The Nimricks continually study their base herd and select sires that will improve traits that are most deficient. For their heifers and mature cow herd they want a trouble free, low labor calving season. They feel growth and milk is now adequate in their herd so in recent years have begun to place more emphasis on some of the more subject traits that are important to their low input system such as moderate frame size, body capacity and fleshing ability, thickness, masculinity, mammary structure, and disposition. They are also placing more emphasis on carcass EPDs and scan information.
Ken Nimrick is also known as Dr. Nimrick to his students at Western Illinois University where he serves as Beef Cattle Professor in the Agriculture Department. Responsibilities for his day job include teaching Animal Science courses, member of the Agriculture Field Lab Committee, managing the WIU cow herd, conducting research on beef management and grazing systems, supervising the WIU Bull Test Station, organizing and hosting the Western Illinois Grazing Conference, and speaking at various beef industry events and grazing programs. He also serves the Illinois Beef Association as a member of the research committee and as ex-officio board member.
Since Ken is gone a number of days, assistance is provided by the Nimrick's daughters and son-in-laws Kristin and Alan Durkee of Stronghurst and Amy and Brian Johnson of Roseville. This help allows him to share his many years of practical experience and expertise with future producers and leaders of the Illinois beef cattle industry.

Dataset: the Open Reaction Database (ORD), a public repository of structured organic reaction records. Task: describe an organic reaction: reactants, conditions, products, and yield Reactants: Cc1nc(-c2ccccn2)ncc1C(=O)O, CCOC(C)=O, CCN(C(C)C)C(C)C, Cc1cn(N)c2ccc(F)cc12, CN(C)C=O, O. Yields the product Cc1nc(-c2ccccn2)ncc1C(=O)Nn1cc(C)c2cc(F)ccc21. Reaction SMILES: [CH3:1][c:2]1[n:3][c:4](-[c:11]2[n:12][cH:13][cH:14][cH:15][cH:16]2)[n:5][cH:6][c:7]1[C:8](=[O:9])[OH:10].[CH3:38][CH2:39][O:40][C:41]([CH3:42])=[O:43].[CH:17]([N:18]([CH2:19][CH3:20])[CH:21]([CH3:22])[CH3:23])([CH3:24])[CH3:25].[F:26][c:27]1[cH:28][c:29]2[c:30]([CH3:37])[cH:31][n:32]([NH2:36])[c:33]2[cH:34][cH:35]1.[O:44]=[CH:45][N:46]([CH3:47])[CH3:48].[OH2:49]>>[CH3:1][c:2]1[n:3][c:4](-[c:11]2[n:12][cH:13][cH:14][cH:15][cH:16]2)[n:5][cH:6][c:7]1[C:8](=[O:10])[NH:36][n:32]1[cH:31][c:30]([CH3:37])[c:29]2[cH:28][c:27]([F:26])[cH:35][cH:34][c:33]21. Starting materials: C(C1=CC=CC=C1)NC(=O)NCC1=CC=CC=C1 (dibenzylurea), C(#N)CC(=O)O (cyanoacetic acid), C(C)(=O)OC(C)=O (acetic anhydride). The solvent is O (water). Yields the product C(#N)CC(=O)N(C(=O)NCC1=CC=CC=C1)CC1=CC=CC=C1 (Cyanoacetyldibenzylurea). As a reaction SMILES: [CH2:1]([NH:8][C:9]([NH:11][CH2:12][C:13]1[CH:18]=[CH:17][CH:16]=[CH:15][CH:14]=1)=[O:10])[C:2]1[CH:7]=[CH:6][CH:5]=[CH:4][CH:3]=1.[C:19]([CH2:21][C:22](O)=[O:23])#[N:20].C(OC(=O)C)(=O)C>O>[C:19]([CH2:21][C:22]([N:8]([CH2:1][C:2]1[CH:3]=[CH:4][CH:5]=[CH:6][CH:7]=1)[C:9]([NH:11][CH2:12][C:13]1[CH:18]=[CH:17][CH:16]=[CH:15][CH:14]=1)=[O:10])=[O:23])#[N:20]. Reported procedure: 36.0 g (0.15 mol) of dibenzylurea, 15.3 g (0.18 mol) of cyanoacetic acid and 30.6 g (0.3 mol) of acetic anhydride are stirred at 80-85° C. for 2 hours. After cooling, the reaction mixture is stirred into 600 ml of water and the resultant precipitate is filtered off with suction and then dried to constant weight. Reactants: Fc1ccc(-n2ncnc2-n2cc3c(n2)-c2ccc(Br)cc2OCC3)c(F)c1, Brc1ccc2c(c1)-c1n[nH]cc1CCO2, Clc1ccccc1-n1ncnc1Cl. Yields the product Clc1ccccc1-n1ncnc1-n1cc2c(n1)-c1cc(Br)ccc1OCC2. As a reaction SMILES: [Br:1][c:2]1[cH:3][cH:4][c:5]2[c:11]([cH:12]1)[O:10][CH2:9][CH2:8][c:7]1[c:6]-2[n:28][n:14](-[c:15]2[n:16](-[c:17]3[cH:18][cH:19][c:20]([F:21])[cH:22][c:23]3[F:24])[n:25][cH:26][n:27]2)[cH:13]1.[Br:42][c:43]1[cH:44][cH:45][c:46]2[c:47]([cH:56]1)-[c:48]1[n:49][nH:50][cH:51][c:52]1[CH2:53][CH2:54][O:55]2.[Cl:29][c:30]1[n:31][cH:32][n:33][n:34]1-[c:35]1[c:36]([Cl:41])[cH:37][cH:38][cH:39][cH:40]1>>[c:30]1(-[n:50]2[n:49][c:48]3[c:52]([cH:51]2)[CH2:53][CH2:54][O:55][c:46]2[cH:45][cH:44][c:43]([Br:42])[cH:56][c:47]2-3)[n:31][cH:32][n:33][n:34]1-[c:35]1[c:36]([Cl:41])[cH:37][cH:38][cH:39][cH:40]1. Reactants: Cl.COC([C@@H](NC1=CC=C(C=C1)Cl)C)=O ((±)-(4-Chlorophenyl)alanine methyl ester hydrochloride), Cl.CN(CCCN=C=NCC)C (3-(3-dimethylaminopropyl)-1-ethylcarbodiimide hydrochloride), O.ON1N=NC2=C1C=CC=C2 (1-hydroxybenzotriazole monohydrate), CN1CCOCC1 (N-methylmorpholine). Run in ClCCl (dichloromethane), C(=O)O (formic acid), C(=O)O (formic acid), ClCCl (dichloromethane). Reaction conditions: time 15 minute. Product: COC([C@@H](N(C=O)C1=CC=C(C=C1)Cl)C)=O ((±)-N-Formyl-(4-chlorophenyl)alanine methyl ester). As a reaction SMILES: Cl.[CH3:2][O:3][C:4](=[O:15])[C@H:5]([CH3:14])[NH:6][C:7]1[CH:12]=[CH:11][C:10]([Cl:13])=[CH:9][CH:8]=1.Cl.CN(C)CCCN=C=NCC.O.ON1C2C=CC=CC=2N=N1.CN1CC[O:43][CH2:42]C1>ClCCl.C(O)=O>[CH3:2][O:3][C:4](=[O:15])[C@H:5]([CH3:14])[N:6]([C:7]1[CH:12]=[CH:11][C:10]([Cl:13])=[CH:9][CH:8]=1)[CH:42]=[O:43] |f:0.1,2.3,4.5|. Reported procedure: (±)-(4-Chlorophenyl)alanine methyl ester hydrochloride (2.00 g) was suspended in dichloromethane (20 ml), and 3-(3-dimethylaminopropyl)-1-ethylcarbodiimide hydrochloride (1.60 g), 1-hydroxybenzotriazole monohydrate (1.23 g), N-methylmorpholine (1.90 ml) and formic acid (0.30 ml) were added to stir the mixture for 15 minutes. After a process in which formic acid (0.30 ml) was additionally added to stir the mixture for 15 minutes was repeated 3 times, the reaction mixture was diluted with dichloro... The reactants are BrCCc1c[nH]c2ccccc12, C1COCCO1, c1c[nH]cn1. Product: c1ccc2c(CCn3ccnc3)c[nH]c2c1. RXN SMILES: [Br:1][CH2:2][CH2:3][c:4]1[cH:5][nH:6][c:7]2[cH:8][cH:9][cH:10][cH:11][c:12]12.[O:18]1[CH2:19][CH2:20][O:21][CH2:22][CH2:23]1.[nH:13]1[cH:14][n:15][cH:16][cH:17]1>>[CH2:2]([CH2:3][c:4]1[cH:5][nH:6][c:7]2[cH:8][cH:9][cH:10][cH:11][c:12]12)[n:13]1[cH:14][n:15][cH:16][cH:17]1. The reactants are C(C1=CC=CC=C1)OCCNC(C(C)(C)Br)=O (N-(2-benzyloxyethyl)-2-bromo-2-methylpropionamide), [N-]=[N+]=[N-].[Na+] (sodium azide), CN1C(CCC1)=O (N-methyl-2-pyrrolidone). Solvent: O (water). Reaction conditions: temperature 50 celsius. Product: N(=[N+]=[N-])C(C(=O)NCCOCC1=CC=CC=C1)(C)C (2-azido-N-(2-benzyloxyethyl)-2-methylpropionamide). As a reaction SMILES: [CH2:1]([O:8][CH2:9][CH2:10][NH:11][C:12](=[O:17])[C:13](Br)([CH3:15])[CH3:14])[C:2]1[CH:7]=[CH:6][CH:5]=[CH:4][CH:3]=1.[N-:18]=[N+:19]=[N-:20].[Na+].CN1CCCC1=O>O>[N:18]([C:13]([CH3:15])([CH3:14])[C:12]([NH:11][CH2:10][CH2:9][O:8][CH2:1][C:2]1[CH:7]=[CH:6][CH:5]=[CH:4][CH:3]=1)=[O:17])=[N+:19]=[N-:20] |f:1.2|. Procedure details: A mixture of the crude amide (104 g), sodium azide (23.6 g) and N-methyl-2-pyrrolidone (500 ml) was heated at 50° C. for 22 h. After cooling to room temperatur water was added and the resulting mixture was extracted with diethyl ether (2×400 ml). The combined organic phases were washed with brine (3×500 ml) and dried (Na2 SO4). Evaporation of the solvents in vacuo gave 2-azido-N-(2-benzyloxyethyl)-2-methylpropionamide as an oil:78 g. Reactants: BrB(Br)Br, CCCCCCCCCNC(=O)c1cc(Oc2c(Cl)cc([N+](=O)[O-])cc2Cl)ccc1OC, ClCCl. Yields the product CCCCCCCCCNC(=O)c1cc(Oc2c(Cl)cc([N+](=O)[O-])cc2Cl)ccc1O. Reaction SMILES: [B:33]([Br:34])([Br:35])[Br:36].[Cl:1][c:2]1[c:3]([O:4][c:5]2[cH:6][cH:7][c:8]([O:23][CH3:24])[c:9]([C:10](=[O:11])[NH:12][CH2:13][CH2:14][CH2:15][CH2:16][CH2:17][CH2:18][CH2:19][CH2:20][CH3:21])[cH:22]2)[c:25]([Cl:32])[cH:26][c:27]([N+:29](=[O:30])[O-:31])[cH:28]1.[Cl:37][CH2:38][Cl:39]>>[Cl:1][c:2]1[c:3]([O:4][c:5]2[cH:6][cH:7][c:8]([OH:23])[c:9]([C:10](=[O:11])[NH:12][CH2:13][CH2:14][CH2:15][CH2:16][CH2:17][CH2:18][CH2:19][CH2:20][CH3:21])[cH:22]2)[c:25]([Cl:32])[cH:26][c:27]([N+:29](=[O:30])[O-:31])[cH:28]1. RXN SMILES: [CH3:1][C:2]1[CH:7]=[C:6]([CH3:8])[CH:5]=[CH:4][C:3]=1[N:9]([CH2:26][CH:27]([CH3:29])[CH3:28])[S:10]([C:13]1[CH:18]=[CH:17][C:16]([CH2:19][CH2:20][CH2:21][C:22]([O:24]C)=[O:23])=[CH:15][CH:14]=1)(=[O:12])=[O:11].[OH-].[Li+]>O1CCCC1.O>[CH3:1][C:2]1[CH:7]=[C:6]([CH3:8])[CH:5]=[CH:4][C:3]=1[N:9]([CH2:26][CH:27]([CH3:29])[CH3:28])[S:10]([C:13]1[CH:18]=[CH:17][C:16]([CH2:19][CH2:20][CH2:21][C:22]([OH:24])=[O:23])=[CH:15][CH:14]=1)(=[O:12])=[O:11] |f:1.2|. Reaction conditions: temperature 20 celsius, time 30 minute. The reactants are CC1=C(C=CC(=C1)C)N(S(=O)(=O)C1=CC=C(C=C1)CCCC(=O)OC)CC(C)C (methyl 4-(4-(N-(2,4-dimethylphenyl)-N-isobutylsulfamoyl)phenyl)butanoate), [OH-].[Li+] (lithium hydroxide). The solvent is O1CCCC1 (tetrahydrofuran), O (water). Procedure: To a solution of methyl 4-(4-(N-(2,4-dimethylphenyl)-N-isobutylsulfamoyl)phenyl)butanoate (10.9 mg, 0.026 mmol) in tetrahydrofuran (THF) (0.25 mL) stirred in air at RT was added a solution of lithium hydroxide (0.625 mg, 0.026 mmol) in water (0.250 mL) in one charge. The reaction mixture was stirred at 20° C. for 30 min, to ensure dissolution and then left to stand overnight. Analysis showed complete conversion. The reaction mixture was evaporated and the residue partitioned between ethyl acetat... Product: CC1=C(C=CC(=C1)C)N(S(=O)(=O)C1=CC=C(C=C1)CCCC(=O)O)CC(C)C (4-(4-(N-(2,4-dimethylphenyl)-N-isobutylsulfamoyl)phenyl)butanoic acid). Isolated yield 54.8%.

The Commercial Producer Award has been presented to outstanding cow-calf firms throughout the United States and Canada since 1972. There has only been 35 firms selected for this award since 1972 with many being larger ranches in the plain or western parts of the United States. The Nimricks are the first commercial cow-calf firm to receive the award from Illinois.
The University of Illinois Extension and Illinois Beef Association serve as the sponsoring organization for the Beef Improvement Federation from Illinois.
Source: Dave Seibert, Animal Systems Educator, University of Illinois Extension (309-694-7501 Ext 224)